- Nova Scotia
is a Canadian Atlantic province. Apparently, some early settlers from Scotland decided it looked a bit like home, so they named is using the Latin term for "New Scotland." As for me, I visited Nova Scotia some years before I set foot in Scotland, so when I was travelling around Scotland, I remarked how it reminded me of Nova Scotia! I've had just the one trip to Nova Scotia, but am very much looking forward to going back, especially to Cape Breton Island.
- Lots of people celebrate St. Valentine's Day, but what is it and why? "It originated as a Christian feast day honoring one or two early Christian martyrs named Saint Valentine and, through later folk traditions, has become a significant cultural, religious, and commercial celebration of romance and love in many regions of the world." The date February 14 was set way back in AD 496. Of course, one cannot be allowed to have too much fun; the day is banned in some places.
My mother was quite musical, and among the numerous instruments she played was what I knew as a mouth organ
, which, I discovered many years later, in many places, is instead called a harmonica
. The early wooden, Chinese mouth organs (sheng
) date back to 1100 BC.
Many of us know the tune "Scarborough Fair
" made famous by Simon and Garfunkel back in 1966. One of that song's lines is "And tell her to make me a cambric
shirt." Just what the heck is a cambric
shirt? Apparently, it's "one of the finest and densest kinds of cloth … originally from the French commune of Cambrai." Later, cambric became known as chambray
There is an old saying that goes something like, "He's as old as Methuselah
!" He "was a biblical patriarch and a figure in Judaism, Christianity, and Islam." He was also reportedly the grandfather of Noah, but when you've lived for 969 years, you probably don't remember all the children you fathered! As for the credibility of this age claim, "Bible commentators have offered various explanations as to why the Book of Genesis describes him as having died at such an advanced age; some believe that Methuselah's age is the result of a mistranslation, while others believe that his age is used to give the impression that part of Genesis takes place in a very distant past." Click here
to see Methuselah's supposed family tree. The ten oldest people in modern-recorded history are listed here
. [It is my understanding that old
is halfway between your current age and 100.]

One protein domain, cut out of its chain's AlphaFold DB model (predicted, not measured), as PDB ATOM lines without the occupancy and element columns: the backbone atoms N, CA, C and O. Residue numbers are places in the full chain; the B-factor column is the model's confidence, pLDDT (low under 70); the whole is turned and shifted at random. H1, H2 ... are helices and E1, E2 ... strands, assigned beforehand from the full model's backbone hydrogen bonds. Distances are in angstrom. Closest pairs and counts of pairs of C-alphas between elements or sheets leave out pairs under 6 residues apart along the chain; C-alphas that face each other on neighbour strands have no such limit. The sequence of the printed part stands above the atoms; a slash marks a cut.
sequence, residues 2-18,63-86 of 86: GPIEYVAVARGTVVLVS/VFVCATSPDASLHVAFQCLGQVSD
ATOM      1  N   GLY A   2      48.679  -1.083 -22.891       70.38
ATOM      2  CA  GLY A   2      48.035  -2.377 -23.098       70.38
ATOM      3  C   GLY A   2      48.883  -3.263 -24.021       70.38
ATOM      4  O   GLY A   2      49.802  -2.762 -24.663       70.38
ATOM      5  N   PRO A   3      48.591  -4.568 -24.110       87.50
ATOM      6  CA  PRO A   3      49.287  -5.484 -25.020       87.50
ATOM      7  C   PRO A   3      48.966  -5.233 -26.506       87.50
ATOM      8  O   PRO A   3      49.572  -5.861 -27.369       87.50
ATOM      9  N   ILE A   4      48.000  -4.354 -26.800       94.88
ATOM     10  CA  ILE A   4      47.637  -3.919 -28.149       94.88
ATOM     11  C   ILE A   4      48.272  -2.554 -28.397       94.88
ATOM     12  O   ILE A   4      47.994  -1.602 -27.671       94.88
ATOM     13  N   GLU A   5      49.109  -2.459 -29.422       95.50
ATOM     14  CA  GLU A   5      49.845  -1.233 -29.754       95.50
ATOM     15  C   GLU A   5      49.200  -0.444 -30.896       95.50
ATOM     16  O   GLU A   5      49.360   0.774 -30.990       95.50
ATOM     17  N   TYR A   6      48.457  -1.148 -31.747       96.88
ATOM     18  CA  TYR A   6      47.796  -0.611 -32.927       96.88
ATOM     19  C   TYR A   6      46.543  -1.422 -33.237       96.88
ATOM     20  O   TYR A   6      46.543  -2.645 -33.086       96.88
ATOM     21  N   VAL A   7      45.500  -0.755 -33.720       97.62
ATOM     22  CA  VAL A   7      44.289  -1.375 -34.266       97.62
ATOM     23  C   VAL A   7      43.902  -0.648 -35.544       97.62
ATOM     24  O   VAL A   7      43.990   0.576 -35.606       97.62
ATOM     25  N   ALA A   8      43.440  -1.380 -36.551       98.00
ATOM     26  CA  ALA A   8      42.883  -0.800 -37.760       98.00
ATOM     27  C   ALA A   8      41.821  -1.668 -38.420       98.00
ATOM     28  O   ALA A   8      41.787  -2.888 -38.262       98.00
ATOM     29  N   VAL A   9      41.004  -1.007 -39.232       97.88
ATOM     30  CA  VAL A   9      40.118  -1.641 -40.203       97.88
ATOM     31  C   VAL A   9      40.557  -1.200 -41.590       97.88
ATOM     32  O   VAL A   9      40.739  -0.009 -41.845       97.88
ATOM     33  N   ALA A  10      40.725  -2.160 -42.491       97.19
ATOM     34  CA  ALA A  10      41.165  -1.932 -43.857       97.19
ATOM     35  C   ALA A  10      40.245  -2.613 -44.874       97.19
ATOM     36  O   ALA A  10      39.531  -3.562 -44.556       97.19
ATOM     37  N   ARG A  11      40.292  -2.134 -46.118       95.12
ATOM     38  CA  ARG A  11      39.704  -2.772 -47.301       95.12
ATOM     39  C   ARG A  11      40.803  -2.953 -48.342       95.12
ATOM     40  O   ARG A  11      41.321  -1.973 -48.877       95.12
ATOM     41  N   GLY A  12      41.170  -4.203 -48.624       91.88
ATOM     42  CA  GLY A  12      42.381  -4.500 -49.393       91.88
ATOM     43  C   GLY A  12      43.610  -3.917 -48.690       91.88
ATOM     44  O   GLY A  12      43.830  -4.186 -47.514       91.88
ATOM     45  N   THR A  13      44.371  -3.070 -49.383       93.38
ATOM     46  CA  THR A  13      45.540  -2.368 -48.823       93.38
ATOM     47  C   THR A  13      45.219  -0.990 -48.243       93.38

- Lewis Carroll is a well-known author whose main claims to fame are his books, "Alice's Adventures in Wonderland" and "Through the Looking-Glass." His real name was Charles Lutwidge Dodgson, and he was a faculty member of Christ Church college in Oxford. Alice was a real person, a daughter of the college dean. According to Wikipedia, his pen-name "was a play on his real name: Lewis was the anglicised form of Ludovicus, which was the Latin for Lutwidge, and Carroll an Irish surname similar to the Latin name Carolus, from which comes the name Charles. The transition went as follows: "Charles Lutwidge" translated into Latin as "Carolus Ludovicus". This was then translated back into English as "Carroll Lewis" and then reversed to make "Lewis Carroll"." If you should ever find yourself in Oxford, do tour Christ Church and stop by the dining hall to see the dodos and other characters from Carroll's works pictured in the stained-glass windows, but don't go at lunchtime, as the hall is in use by students at that time. [BTW, that dining hall was the one featured in the Harry Potter movies.]
- When watching a movie or TV police show, unidentified men and women, especially dead ones, are often referred to as John Doe and Jane Doe, respectively. Apparently, "John Doe and Richard Roe were the fictitious plaintiff and defendant, respectively, in the quaint system of ejectment procedure that was followed [in England] until 1852 when the legal farce was abolished."
Ejectment is a process followed to recover the possession of, or title to, land.
- After watching a travel program on the Isle of Man, I went on-line to learn more. It is not part of the UK, but, rather, is a self-governing British Crown dependency. And QEII happens to have the very-Butch title of "The Lord of Mann." (She is also the Duke of Normandy of the Channel Islands, another Crown Dependency.) "In 1881, the parliament became the first national legislative body in the world to give women the right to vote in a general election, although this excluded married women." The island hosts a well-known, international motorcycle race, and the people and their language are called Manx.